The pineal gland, also referred to as the pineal body, the pineal region, or just "the pineal," was largely misunderstood until quite recently. It is a tiny, bulbous protrusion from the diencephalic roof in the brain (Reiter, 1987). It is located in the center of the brain, resting between the two cerebral hemispheres, and is the only "unpaired midline organ in the brain." For this reason, it was thought to be a "valve to regulate the flow of thought" In the Seventeenth Century, René Descartes wrote that the pineal gland "housed the seat of the rational soul." (Wurtman & Axelrod, 1965). In humans, the pineal gland weights approximately one hundred mg only one mg in rats. It is found in developing embryos, and while it is located close to the brain stem and communicates with the sympathetic nervous system, it does not have direct nerve connection to the brain. (Reiter, 1987) This means the pineal gland does not play a role in cognition or memory but is considered to be a part of the endocrine system as its primary function is the release of melatonin. Melatonin in turn has effects on the body's circadian rhythm, sex organs, immune system, and even infant deaths.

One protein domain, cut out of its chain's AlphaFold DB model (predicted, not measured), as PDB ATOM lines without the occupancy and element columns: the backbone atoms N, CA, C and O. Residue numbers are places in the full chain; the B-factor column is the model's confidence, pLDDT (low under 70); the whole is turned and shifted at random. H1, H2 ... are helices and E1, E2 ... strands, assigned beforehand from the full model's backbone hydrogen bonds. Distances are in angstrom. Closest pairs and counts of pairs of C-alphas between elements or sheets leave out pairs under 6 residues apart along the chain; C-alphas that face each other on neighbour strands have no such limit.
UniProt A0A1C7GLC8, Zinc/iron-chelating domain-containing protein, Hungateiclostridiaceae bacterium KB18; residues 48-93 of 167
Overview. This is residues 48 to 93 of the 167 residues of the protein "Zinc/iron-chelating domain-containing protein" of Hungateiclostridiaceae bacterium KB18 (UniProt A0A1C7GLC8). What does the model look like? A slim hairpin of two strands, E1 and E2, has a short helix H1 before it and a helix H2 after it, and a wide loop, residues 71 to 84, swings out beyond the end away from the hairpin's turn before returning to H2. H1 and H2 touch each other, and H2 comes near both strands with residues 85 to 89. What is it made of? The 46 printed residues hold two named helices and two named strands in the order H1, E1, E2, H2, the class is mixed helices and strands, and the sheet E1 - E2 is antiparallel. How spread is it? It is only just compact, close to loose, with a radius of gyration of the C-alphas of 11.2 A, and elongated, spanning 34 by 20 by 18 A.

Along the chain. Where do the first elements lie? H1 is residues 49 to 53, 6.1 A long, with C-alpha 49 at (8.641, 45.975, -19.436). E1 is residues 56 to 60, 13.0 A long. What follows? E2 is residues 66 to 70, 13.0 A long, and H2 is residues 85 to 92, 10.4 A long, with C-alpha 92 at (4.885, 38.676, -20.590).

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The pineal gland works in conjunction with the eyes and the sympathetic nervous system to distribute melatonin to the rest of the body. Its cells are capable of functioning as photo receptors (Wurtman, Axelrod, & Kelly, 1968) and pineal activity is stimulated by dark and inhibited by light. Photic information is received through the retinas and converted to neural impulses to be sent via fibers to synapses in the suprachiasmatic nuclei or the hypothalamus. The impulses are then passed to the thoracic cord through an unknown pathway, out the spinal cord, and up to the superior cervical ganglion. These fibers then follow the same path as the blood vessels, form nerve bundles, and terminate in the pineal gland. The primary neurotransmitter associated with this system is norepenephrine which contains beta-adrenergic receptors. The number of receptors available depends on the period of the twenty-four hour light cycle, with more available at night (Reiter, 1987).